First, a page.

The court went even further, though, and suggested that Fontaine had an even stronger claim to fees, finding:
While the court in Holmstrom found that MetLife’s degree of culpability or bad faith was slight, here the court has already criticized MetLife for (i) relying on a non treating physician’s conclusion that Fontaine was suffering from “anxiety” or “burn out” when the physician had no expertise in psychiatry, Fontaine, 2014 U.S. Dist.LEXIS 41253, 2014 WL 1258353, at *14; (ii) relying on a non treating physician’s conclusion about what Fontaine’s past job performance suggested about her present ability to do her job when the physician had no special training qualifying him to opine on that subject, id.; and (iii) failing to appreciate the demands of Fontaine’s job responsibilities as a structured finance partner, 2014 U.S. Dist. LEXIS 41253, [WL] at *16. In these respects, MetLife failed to treat Fontaine’s claim with due seriousness, allowing unfounded speculation to substitute for reliable evidence. The court thus concludes that the first factor–the degree of culpability or bad faith of the offending party–favors Fontaine. See also Anderson v. Hartford Life & Accident Ins., 772 F. Supp. 2d 1025, 1027 (S.D. Ind. 2011) (finding that the first factor weighed in favor of the plaintiff where the plan administrator’s reviewing physicians “unreasonably discounted the [p]laintiff’s subjective complaints of pain and the resulting limitation on her activities,” which was erroneous “especially given that none of the [d]efendant’s physicians ever examined the [p]laintiff”).
The court likewise found other factors favored Fontaine. In addition to MetLife having the ability to pay, the court found a deterrent value in awarding fees to prevent unjustifiable denials.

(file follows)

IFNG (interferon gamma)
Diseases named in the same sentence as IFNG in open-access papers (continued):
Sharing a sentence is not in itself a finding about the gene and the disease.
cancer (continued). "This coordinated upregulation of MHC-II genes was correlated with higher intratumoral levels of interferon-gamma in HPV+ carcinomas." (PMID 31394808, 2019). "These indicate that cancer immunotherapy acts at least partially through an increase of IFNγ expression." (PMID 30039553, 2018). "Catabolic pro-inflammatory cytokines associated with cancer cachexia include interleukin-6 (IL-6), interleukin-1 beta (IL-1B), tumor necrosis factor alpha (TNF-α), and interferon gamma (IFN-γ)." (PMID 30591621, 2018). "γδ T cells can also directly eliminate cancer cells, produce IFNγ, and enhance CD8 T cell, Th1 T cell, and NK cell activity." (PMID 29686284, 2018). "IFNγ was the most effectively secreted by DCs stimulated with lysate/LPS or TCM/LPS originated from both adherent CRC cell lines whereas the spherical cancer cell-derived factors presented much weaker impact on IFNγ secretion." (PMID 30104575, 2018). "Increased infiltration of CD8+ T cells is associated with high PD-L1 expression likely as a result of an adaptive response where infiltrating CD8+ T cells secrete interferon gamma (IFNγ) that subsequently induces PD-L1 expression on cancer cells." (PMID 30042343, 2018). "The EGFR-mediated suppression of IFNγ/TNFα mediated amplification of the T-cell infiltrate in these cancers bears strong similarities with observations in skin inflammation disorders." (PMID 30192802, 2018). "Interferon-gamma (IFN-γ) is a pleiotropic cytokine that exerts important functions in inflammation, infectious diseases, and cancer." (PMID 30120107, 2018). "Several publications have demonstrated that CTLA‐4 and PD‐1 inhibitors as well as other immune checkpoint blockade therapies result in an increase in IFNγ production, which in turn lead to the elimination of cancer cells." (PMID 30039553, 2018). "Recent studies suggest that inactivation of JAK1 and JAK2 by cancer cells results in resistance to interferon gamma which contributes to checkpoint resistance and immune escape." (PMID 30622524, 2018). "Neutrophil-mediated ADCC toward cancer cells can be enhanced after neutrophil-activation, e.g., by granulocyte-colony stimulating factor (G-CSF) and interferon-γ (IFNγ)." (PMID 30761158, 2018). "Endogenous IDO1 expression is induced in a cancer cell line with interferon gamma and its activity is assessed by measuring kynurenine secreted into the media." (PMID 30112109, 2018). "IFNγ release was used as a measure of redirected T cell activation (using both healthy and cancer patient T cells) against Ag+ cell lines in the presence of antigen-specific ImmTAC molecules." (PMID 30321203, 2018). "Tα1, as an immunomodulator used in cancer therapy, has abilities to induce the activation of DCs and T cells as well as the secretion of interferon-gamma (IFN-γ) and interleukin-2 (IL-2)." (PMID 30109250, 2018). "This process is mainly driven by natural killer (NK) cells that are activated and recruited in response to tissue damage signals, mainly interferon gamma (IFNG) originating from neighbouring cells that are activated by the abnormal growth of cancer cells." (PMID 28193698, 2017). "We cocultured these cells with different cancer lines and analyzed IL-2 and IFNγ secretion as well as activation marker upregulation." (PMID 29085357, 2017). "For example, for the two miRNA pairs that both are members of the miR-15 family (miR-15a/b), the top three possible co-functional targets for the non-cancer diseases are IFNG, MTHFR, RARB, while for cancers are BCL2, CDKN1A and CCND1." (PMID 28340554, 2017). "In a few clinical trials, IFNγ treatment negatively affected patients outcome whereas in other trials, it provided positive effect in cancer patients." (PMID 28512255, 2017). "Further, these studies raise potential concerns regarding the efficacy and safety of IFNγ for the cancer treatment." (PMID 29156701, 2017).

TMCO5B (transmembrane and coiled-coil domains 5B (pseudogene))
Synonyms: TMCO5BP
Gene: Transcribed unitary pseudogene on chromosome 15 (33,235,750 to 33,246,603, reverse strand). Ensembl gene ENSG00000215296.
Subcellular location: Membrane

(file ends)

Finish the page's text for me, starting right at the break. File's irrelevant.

Discussion: Courts are reluctant to grant reconsideration. However, Judge Joan Gottschall forthrightly acknowledged that the court had originally applied a subjective bad faith standard when such a showing is not required. But the court of appeals has yet to determine whether the “substantial justification” test for ERISA fee awards remains viable after Hardt. The lesson of the Supreme Court’s Hardt ruling was that courts should not read standards into a statute that are unstated by Congress. The substantial justification test is not found in 29 U.S.C. Sec. 1132(g). Instead, it is derived from a different statute altogether, the Equal Access to Justice Act, 28 U.S.C. Sec. 2412. That law permits an individual with a limited net worth to collect fees from the United States if litigation with the government in disputes such as those involving Social Security disability benefits results in a judgment in favor of the individual and the court finds the government’s position was not substantially justified. The courts have rejected a test that would require a showing that the government’s position was frivolous. Instead, fees are awarded so long as the rationale advanced by the government is inadequate to satisfy a reasonable mind. However, despite the attractiveness of employing such a familiar standard, because the Supreme Court took such a strong position in Hardt to reject the importation of unstated standards, it is time to reconsider and then reject the substantial justification test in deciding a litigant’s entitlement to fees in the ERISA context.